By Jake Smith
IMMAF’s celebration of fantastic women within mixed martial arts is not limited to just IMMAF competitors and staff; reaching further afield in order to celebrate individuals making strides in promoting women in the sport.
Molly ‘Shieldmaiden’ Lindsay is one of the most talked-about female mixed martial artists on the domestic UK MMA scene. In March of 2020, Molly gave birth to her first child, Odin. Between giving birth and the COVID-19 pandemic, the mother of one has not competed since March of 2019. That has not stopped her from shining a celebratory light on mothers in mixed martial arts whilst simultaneously educating on how the sport can develop to bridge the gap between male and female athletes.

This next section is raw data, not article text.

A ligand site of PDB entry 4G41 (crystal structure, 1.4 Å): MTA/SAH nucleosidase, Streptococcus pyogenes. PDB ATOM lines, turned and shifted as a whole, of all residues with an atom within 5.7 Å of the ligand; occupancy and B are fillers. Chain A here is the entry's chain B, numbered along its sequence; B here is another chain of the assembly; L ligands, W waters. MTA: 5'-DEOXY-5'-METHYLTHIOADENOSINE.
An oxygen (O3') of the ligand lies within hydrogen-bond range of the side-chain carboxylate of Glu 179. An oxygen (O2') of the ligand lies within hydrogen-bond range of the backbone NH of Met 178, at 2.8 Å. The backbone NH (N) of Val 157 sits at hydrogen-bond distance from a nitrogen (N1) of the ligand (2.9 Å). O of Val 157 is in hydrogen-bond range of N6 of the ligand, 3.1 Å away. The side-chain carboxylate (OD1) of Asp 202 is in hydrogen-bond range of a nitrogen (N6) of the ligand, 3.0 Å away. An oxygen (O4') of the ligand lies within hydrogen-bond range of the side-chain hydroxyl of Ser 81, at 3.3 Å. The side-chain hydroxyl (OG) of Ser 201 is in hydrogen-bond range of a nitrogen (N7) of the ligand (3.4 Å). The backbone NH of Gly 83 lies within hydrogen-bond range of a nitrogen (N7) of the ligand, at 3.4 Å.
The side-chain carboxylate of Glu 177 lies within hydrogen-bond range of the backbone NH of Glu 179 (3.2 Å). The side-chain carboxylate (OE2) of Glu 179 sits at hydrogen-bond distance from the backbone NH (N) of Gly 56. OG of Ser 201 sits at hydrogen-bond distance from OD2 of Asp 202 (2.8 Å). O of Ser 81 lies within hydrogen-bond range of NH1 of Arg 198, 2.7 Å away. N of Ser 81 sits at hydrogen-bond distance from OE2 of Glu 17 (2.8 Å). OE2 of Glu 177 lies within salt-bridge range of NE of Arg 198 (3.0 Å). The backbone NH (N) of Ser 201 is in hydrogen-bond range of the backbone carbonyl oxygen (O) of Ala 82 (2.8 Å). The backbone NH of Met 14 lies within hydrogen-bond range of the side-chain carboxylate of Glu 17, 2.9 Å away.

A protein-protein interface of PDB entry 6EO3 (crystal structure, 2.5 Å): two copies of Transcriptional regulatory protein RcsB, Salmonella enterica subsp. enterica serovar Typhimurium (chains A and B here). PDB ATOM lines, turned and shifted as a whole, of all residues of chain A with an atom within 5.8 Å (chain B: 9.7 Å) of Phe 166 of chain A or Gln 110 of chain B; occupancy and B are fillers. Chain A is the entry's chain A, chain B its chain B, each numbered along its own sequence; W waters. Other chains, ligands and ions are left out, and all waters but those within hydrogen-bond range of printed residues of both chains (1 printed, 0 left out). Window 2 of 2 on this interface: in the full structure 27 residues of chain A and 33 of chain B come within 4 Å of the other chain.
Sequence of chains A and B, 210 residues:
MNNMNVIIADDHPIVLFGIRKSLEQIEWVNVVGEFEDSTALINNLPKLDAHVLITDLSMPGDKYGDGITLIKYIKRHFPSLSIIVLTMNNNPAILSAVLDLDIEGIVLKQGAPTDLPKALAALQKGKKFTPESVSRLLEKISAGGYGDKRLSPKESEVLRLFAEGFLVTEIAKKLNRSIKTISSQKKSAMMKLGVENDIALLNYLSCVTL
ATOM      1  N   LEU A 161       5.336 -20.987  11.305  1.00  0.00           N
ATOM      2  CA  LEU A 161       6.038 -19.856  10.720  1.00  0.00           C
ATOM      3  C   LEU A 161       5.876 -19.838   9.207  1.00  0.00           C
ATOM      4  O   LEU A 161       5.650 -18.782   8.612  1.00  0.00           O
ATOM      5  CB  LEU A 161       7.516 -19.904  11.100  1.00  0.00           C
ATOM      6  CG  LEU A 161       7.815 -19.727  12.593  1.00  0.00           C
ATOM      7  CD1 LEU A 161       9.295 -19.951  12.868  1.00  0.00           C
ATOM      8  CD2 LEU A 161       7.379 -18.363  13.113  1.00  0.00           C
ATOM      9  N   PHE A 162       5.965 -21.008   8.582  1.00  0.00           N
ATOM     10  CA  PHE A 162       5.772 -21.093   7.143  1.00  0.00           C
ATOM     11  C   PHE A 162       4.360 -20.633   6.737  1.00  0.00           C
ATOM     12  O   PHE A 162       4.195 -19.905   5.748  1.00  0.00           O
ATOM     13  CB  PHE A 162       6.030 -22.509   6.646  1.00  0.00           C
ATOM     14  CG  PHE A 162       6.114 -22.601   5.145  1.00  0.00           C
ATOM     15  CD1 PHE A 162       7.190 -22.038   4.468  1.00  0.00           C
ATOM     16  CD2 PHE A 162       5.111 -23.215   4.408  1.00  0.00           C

Molly’s life is now entirely different to what it was the last time she competed. Ahead of her highly anticipated return to the cage, she openly discussed the challenges faced since giving birth & what she believes will help bring women onto a level playing field in MMA.
“Balancing training and Mum life, I don’t think it’s the pretty balance people want to see. It’s not balanced. It’s chaotic and different things take different priorities at different times. You sort of have to accept that it’s not a swift role you just step in and out of at certain times of the day. Sometimes when my little boy is ill, training has to go on the back burner and I have to make up the time when I can or make up the sessions. Things like that depending on how much pressure there is having a fight booked or not.”